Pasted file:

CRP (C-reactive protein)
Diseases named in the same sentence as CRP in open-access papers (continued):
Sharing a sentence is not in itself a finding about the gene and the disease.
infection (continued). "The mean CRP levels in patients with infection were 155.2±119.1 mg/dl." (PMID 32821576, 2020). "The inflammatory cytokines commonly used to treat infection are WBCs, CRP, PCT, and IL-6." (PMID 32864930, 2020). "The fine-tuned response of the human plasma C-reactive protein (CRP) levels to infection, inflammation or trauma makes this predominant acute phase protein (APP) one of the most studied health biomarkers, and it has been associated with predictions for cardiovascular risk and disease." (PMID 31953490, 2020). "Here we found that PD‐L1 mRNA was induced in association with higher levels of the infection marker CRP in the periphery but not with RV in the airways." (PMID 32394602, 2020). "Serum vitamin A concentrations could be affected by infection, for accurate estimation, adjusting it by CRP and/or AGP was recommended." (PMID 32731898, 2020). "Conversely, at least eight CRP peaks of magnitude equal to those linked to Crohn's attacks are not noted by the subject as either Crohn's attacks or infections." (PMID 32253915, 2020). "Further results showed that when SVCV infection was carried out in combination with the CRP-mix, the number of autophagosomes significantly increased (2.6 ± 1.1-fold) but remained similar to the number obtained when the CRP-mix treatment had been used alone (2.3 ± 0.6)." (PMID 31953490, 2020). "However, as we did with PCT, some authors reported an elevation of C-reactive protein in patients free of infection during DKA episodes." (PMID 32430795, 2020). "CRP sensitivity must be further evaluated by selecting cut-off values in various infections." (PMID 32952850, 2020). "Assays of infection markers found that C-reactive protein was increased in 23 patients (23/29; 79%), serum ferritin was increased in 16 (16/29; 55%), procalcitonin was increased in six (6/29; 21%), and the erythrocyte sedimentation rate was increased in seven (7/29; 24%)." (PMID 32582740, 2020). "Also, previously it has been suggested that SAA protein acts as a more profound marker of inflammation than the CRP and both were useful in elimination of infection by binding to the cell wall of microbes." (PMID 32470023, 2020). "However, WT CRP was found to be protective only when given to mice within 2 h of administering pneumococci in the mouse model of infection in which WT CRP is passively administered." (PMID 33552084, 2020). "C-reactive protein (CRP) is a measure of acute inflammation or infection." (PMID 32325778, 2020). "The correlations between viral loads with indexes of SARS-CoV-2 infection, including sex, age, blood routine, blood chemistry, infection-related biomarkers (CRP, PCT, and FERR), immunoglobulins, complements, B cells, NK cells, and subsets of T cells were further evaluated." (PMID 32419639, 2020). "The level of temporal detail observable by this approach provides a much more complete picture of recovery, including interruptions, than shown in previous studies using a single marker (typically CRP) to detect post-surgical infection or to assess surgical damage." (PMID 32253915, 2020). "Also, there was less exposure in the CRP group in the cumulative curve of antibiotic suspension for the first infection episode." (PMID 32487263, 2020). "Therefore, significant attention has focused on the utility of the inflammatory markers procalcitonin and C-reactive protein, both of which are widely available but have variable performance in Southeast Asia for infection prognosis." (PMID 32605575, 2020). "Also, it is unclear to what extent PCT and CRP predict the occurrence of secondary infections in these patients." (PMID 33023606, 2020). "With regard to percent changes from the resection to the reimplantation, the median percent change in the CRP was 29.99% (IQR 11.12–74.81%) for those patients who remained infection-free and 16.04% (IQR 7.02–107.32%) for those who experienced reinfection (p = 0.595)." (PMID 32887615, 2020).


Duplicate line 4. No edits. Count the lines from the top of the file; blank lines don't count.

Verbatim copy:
infection (continued). "The mean CRP levels in patients with infection were 155.2±119.1 mg/dl." (PMID 32821576, 2020). "The inflammatory cytokines commonly used to treat infection are WBCs, CRP, PCT, and IL-6." (PMID 32864930, 2020). "The fine-tuned response of the human plasma C-reactive protein (CRP) levels to infection, inflammation or trauma makes this predominant acute phase protein (APP) one of the most studied health biomarkers, and it has been associated with predictions for cardiovascular risk and disease." (PMID 31953490, 2020). "Here we found that PD‐L1 mRNA was induced in association with higher levels of the infection marker CRP in the periphery but not with RV in the airways." (PMID 32394602, 2020). "Serum vitamin A concentrations could be affected by infection, for accurate estimation, adjusting it by CRP and/or AGP was recommended." (PMID 32731898, 2020). "Conversely, at least eight CRP peaks of magnitude equal to those linked to Crohn's attacks are not noted by the subject as either Crohn's attacks or infections." (PMID 32253915, 2020). "Further results showed that when SVCV infection was carried out in combination with the CRP-mix, the number of autophagosomes significantly increased (2.6 ± 1.1-fold) but remained similar to the number obtained when the CRP-mix treatment had been used alone (2.3 ± 0.6)." (PMID 31953490, 2020). "However, as we did with PCT, some authors reported an elevation of C-reactive protein in patients free of infection during DKA episodes." (PMID 32430795, 2020). "CRP sensitivity must be further evaluated by selecting cut-off values in various infections." (PMID 32952850, 2020). "Assays of infection markers found that C-reactive protein was increased in 23 patients (23/29; 79%), serum ferritin was increased in 16 (16/29; 55%), procalcitonin was increased in six (6/29; 21%), and the erythrocyte sedimentation rate was increased in seven (7/29; 24%)." (PMID 32582740, 2020). "Also, previously it has been suggested that SAA protein acts as a more profound marker of inflammation than the CRP and both were useful in elimination of infection by binding to the cell wall of microbes." (PMID 32470023, 2020). "However, WT CRP was found to be protective only when given to mice within 2 h of administering pneumococci in the mouse model of infection in which WT CRP is passively administered." (PMID 33552084, 2020). "C-reactive protein (CRP) is a measure of acute inflammation or infection." (PMID 32325778, 2020). "The correlations between viral loads with indexes of SARS-CoV-2 infection, including sex, age, blood routine, blood chemistry, infection-related biomarkers (CRP, PCT, and FERR), immunoglobulins, complements, B cells, NK cells, and subsets of T cells were further evaluated." (PMID 32419639, 2020). "The level of temporal detail observable by this approach provides a much more complete picture of recovery, including interruptions, than shown in previous studies using a single marker (typically CRP) to detect post-surgical infection or to assess surgical damage." (PMID 32253915, 2020). "Also, there was less exposure in the CRP group in the cumulative curve of antibiotic suspension for the first infection episode." (PMID 32487263, 2020). "Therefore, significant attention has focused on the utility of the inflammatory markers procalcitonin and C-reactive protein, both of which are widely available but have variable performance in Southeast Asia for infection prognosis." (PMID 32605575, 2020). "Also, it is unclear to what extent PCT and CRP predict the occurrence of secondary infections in these patients." (PMID 33023606, 2020). "With regard to percent changes from the resection to the reimplantation, the median percent change in the CRP was 29.99% (IQR 11.12–74.81%) for those patients who remained infection-free and 16.04% (IQR 7.02–107.32%) for those who experienced reinfection (p = 0.595)." (PMID 32887615, 2020).